Fury as Kim Kardashian poses with elephants kept on chains in shocking photos

Kim Kardashian looks rapt as she lovingly cuddles the trunk of this magnificent elephant.

But if she knew the full reality of life there she may be less keen to publicise the park in Indonesia.

The star, 38, who visited with rapper husband Kanye West , 41, posted ­photos of their visit to her 136 million Instagram followers.

It seems she was unaware how the elephants at Bali’s Mason Elephant Park and Lodge are kept in line by keepers ­using hooked pick-axe style spurs, known as ganchos.

Photos at its entrance show off its past celebrity visitors, including ­comedian Bill Bailey, Man Utd stars David de Gea and Chris Smalling as well as Hollywood names Jessica Biel and Jean-Claude Van Damme.

Signs in the park insist ganchos are only used in emergencies but our ­investigators saw staff, known as ­mahouts, regularly tapping the beasts to make them go where they wanted.

According to a spokeswoman for PETA – People for the Ethical Treatment of Animals: “All over the world, tourist traps offer the chance to climb on to an elephant’s back ­without divulging to the visitors what these animals endure in order to force them to allow this. Keeping elephants in captivity is cruel.

“They are routinely chained up for hours at a time while eating and ­sleeping and forced to perform tasks for the enjoyment of tourists.

“Riding elephants or visiting camps that force elephants to come into ­contact with humans directly supports this abuse.”

A British tourist, who yesterday visited the park in Bali at the same time as British billionaire Sir Richard Branson, said: “They’re treated like slaves for holidaymakers ­enjoyment.”

Yesterday a staff member said: “Kim was a publicity boost. There will be many more guests because of her. It was the second time she has been.”

Another worker claimed: “Staff are told the gancho should be hidden when not in use. Staff keep it under their shirts or their arms to hide them.”

Visitors pay up to £70 to enter the park, opened in 1997, which employs about 200 locals and has seven male and 24 Sumatran elephants saved from government camps.

One reviewer wrote on TripAdvisor website: “It was quite depressing to see. The elephants were chained across the park and did not have much space to walk around.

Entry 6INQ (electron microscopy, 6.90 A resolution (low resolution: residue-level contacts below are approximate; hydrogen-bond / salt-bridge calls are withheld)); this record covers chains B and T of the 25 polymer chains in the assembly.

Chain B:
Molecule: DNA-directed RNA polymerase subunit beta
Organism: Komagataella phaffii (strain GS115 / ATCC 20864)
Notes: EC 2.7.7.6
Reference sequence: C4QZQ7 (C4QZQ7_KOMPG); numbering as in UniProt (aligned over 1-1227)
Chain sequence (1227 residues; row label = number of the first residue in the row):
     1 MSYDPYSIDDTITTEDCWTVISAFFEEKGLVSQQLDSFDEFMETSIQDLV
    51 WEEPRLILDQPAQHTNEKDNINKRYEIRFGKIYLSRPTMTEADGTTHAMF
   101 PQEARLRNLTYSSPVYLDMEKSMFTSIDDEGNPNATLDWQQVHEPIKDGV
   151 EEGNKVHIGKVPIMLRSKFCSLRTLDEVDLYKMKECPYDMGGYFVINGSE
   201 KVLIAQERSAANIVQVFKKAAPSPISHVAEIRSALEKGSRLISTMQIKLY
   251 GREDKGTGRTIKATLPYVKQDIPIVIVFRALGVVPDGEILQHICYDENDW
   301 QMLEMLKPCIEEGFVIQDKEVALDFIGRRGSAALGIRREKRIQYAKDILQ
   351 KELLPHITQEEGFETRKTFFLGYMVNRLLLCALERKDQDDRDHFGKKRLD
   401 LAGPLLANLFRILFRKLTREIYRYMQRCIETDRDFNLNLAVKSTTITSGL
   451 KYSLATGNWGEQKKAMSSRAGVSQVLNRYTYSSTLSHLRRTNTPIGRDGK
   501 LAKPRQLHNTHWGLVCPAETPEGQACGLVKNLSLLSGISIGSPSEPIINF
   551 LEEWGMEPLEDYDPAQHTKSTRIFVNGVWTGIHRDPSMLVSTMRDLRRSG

“The handlers were also using hooks to ensure the elephants did not act out during elephant rides.

“We opted not to take a ride ­because we saw the ­handlers using the hooks to ­encourage the elephants to submerge themselves in a pool.

“They also said that the elephants were chained because it was against the law to have them roaming freely.

“Either way it was sad to see a lot of elephants on short chains only being able to walk in a circle.”

Another user from Croydon, South London, added: “Please remove the chains! We booked to stay two nights and instantly regretted it within the first few hours! The elephants don’t have any choice in what they do.

“During the day when they don’t have their rider with them they are then chained up meters away from one another in a concrete circle connected to a chain.”

Owner Nigel Mason defended his park’s practices, which includes using the animals by selling T-shirts with prints “painted” by them.

He told the Sunday People each mahout has a gancho to control the elephant in case of an emergency – such as caused by a dog barking or a motorbike ­backfiring – to make sure no one gets hurt.

He said: “Elephants are very ­nervous and get scared quite easily by any loud noise.

When the gancho is used it would usually be a little tap on the back of the ear, but most of the controlling of an elephant is done by the mahout’s voice and by his feet.

“Once elephants are trained, and we use only very gentle methods, which is approved by animal welfare and I might add we are ­approved 100 per cent by animal ­welfare, who ­independently audit us every year.

“We’re very strict about any cruelty to the animals. They’re not allowed to be hit – only in an absolute dangerous situation will the mahout use the ­gancho for anything.

“We are very careful not to use any brutality here because we have a lot of VIPs.”

Speaking about the elephants being chained up, he said: “If we didn’t have them tethered when they were eating they’d walk around and steal each others food and fight.

“They’re only tethered for a maximum of four or five hours a day, when they sleep and when they eat.

“Rides don’t hurt the ­animals. That’s a myth ­invented by ­animal activists to get people emotionally upset because they think everything should be wild in the jungle and free.

“We’re not here to brutalise or exploit the animals, which is being said by these animal ­activists. It’s just not true.”

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